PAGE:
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Deploying and managing COMPSs workflows with Rotterdam

Following previous newsletters in which COMPSs workflows for describing complex big-data analytics workloads and the CLASS Cloud Computing Platform based on Rotterdam and Openshift / Kubernetes were introduced, this newsletter digs into the process of deploying and managing COMPSs workflows in Openshift (OKD) using Rotterdam and shows an example of a COMPSs workflow deployment to illustrate all the process.

Rotterdam is a Container as a Service (CaaS) facade which facilitates the deployment and lifecycle management of containerized applications and cloud data analytics workloads on container orchestration platforms through API calls, abstracting all the cloud infrastructure details away from developers. It includes the SLALite application, a lightweight implementation of an SLA system, responsible for enforcing QoS parameters, including real-time. It makes use of Prometheus to get and evaluate the metrics.

In the following example, the functionalities shown in the figure above are already deployed in an Openshift cluster that is part of the Cloud infrastructure. The example includes a COMPSs application that will connect to Rotterdam to launch and manage a big-data workload. The COMPSs framework is the responsible for monitoring the execution of the workflow and sending to Rotterdam the information about deadlines misses to Prometheus through the Pushgateway application.

Workflow deployment

To launch to the CLASS cloud a workflow (or a COMPSs task) with Rotterdam, first we need to define a QoS template or use one of the default templates included in Rotterdam. These templates are used during runtime to generate the SLAs associated to the execution. This means that if there is a violation in one of these SLAs, Rotterdam will take the actions defined in these templates, like scaling out or in the number of replicas of the deployment (corresponding to COMPSs workers) that generated the violation.

QoS templates

In this example we will use the following QoS template which is already included in the list of Rotterdam’s default QoS templates:

"type": "app-compss",
                  "guaranteeName": "DeadlinesMissed_1",
                  "maxAllowed": 0,
                  "action": "scale_out",
                  "scaleFactor": 1.5,
                  "guarantees": [{
                                    "name": "deadlines_missed",
                                    "constraint": "deadlines_missed < 1"}]

This QoS template is identified by “DeadlinesMissed_1”, and defines a metric called “deadlines_missed” that must be always lower than one. In other words, if there is at least one missed deadline, then the SLALite component will generate a violation. The action that will be executed by Rotterdam after this violation is generated, is to scale out the number of replicas / COMPSs workers.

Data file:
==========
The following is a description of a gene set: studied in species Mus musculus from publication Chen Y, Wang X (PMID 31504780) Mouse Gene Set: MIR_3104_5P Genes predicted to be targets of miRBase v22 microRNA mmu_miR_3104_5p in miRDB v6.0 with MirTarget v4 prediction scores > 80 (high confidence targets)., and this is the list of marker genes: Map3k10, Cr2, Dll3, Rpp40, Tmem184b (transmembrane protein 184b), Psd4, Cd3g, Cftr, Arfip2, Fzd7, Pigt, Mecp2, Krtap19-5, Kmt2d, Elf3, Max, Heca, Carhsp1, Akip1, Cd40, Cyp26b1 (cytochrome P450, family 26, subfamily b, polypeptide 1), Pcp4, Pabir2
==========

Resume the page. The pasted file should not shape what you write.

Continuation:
Launching the workflow

After defining the QoS template, the COMPSs application deploys the workflow using Rotterdam. Internally, COMPSs defines a JSON file like the following described in the sninpped below, and sends it to Rotterdam through a REST API:

                  "name": "compss-workflow",
                  "dock": "class",
                  "qos": [{"qosid": "DeadlinesMissed_1"}],
                  "replicas": 4,
                  "image": "example/compss-test",
                  "ports": [44240],
                  "command": ["/bin/sh"],
                  "args": ["-c", "while true; do echo hello; sleep 10;done"]

This JSON example defines a COMPSs workflow based on a docker image called “example/compss-test”, composed by four replicas, which correspond to four COMPSs workers. During the deployment phase, Rotterdam uses the QoS template identified by “DeadlinesMissed_1” described in the previous section to generate the corresponding SLA.

Missed deadlines violations and scaling out operation

The Figure below shows the actions performed by the CLASS Cloud Infrastructure when the COMPSs framework detects a deadline miss in the execution of the workflow.

Concretely, when the COMPSs application detects a missed deadline, it sends this information to Prometheus through the Pushgateway application (1, 2). The SLALite component, which is continuously monitoring metrics from Prometheus to check the existing SLAs (3),  detects a violation and sends this information to Rotterdam (4).  

When Rotterdam is called because of a SLA violation, it will take the required actions described in the corresponding QoS templates. In this case it will scale out the number of workers as shown in the Figure below.

By dynamically adding more workers to the workflow it is expected to mitigate or to avoid the number of missed deadlines, thus improving the performance of the COMPSs application.


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